Tag: Tutorial

Load-balanced SCOM2012 SDK Services for Network Illiterates [#opsmgr, #nlb]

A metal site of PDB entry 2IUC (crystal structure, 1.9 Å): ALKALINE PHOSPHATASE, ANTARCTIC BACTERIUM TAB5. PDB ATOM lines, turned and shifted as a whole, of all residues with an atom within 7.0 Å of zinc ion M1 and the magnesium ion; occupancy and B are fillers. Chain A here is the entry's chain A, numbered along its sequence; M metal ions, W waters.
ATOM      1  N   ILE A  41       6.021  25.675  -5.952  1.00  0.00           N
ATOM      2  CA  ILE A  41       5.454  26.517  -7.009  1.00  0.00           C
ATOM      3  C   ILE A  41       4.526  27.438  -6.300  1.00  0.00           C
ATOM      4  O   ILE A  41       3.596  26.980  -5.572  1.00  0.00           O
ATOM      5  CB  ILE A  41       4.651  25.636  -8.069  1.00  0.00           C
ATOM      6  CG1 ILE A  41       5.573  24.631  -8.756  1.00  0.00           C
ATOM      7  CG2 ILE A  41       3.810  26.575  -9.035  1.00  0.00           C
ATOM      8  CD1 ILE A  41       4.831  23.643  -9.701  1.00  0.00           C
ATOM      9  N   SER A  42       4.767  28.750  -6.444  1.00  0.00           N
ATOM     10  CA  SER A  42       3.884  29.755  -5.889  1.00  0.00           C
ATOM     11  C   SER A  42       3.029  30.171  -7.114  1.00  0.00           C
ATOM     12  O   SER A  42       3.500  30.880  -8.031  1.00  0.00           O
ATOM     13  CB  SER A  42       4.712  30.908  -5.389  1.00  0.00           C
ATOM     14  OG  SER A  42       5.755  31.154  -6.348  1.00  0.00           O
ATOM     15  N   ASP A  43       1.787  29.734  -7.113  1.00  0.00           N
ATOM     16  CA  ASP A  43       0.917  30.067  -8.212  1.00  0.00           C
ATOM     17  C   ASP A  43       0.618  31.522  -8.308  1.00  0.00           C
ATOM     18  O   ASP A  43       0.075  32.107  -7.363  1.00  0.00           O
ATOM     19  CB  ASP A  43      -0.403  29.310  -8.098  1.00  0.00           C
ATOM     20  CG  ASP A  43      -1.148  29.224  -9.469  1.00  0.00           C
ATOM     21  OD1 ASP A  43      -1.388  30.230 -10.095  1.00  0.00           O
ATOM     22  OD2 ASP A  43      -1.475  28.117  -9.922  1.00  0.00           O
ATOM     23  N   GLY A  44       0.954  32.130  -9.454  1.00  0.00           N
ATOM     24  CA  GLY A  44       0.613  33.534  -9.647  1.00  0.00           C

PreludeNow that System Center Operations Manager no longer has that pesky Root Management Server role; a server role that in larger environments quickly became the choking point and made creating a fully Highly Available SCOM-environment both complex and frustrating to support and with little gain at that. With that gone and the SDK Service, or Data Access Service, thriving on all the Management Servers HA suddenly became pretty simple. All you have to do in SCOM2012 to make sure your management groups keep on kicking is to have at-least two Management Servers and your databases clustered. This new distributed architecture does not only give easy HA, it also makes it possible to connect to the SDK-service—be it using the Operations Console or powershell to name two options—on any Management Server. This, in turn, provides for a completely new level of scalability. Choked on sessions? Deploy a new Management Server! Anyway… given all this scalability and HA, would it not be nice if you could load-balance all these SDK-sessions you will be running from System Center Virtual Machine Manager, System Center Service Manager, System Center Orchestrator, regular scheduled powershell scripts and what-not? Of course it would! And you can! The simple solution is to use the built-in Network Load Balancer (NLB for short) feature in Windows Server and that’s what we’re going to discuss in this post.Before we go, I’d like to point to a great article written by Justin Cook that is covering most bases but in a less for-dummies way. So, yeah… I suppose this is the for-dummies version then. ;) Enjoy! PrerequisitesWe need to have the Network Load Balancing feature installed on all our targeted Management servers. The quick way to do this is using command-line (Windows Server 2008 R2 or later?). dism /online /enable-feature /featurename:NetworkLoadBalancingFullServer